In every relationship there is a mixture of satisfaction and frustration. When we satisfy one another, life is enjoyable, we make each other feel good about oneself, each other and the relationship, – we blossom.
But what do we do when we frustrate each other?
No matter how close two people are, there will always be differences. Both have a different biography, different life experiences, different temperaments, different needs and preferences. In situations where we want our partner to be the same, feel the same or to live up to our expectations, frustrations happen.
One way of dealing with frustrations is to suppress our needs and feelings, to go along with our partner as a way of preventing conflicts. This is possible but not a long term option. Sooner or later, if we don’t want to give ourselves up completely or diminish the relationship, we need to face the conflict that comes with difference.
A common difference between men and women we observe is in dealing with emotions. While women want simply be held and acknowledged when they feel miserable, unhappy or sad, men feel the need to fix it. They offer questions in search for reasons and give advice. Men derive their sense of purpose by finding solutions. Their focus is on doing. The woman’s focus is on being. She just wants him to be with her, possibly hold her reassuringly without trying to change her. His attempt to make it better is experienced as “there is something wrong with me”, as a lack of acceptance which reinforces the woman’s “misery”. At this point she may withdraw feeling unloved and unwanted which increases then his feelings of frustration and inadequacy.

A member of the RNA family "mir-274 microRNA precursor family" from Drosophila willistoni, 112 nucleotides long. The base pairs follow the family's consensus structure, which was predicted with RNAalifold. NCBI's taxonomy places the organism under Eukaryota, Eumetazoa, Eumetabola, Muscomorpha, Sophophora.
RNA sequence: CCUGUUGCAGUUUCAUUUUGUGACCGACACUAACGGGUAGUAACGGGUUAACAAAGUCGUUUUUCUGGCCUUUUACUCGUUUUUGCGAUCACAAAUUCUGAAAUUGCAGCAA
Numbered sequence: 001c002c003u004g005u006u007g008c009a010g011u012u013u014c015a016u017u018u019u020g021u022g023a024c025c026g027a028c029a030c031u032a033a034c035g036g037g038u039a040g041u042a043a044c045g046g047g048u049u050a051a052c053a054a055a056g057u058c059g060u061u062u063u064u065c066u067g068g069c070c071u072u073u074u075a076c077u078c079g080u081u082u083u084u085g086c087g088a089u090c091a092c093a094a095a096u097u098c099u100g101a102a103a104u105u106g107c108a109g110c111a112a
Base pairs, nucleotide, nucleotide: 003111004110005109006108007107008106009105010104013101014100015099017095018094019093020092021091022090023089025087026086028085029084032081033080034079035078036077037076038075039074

Both respond with fear which is expressed in arguments, quarrels, making each other wrong, blaming the other or oneself, or other forms of controlling behaviour. The more frightened we are, the more we need to control. When we find ourselves at this place we may want to ask ourselves, “what am I frightened of? Where did I get stuck?” At that point we soften. As we meet our fear with acceptance, we embrace it with love. The coldness of fear can only warm up when embraced with the acceptance of love.
Making love bigger than fear means also to look for the love in a person’s action. The man who tries to make it better for a woman acts out of love as well as ignorance. The woman who keeps quiet not to upset her partner acts out of love, even though it may not be what he wants. It is helpful to find the good intention in a person’s behaviour. It is particularly helpful if both partners can do that. This increases the good will in a relationship which can help overcome day to day conflicts. Then problems turn into challenges that bring with themselves opportunities to learn. All is well when we make love bigger than fear.
Mirjam Busch & Rudolf Jarosewitsch
Copyright © 3/1999 by Rumijabu | Originally published in Southshore Beacon #104, Mar1999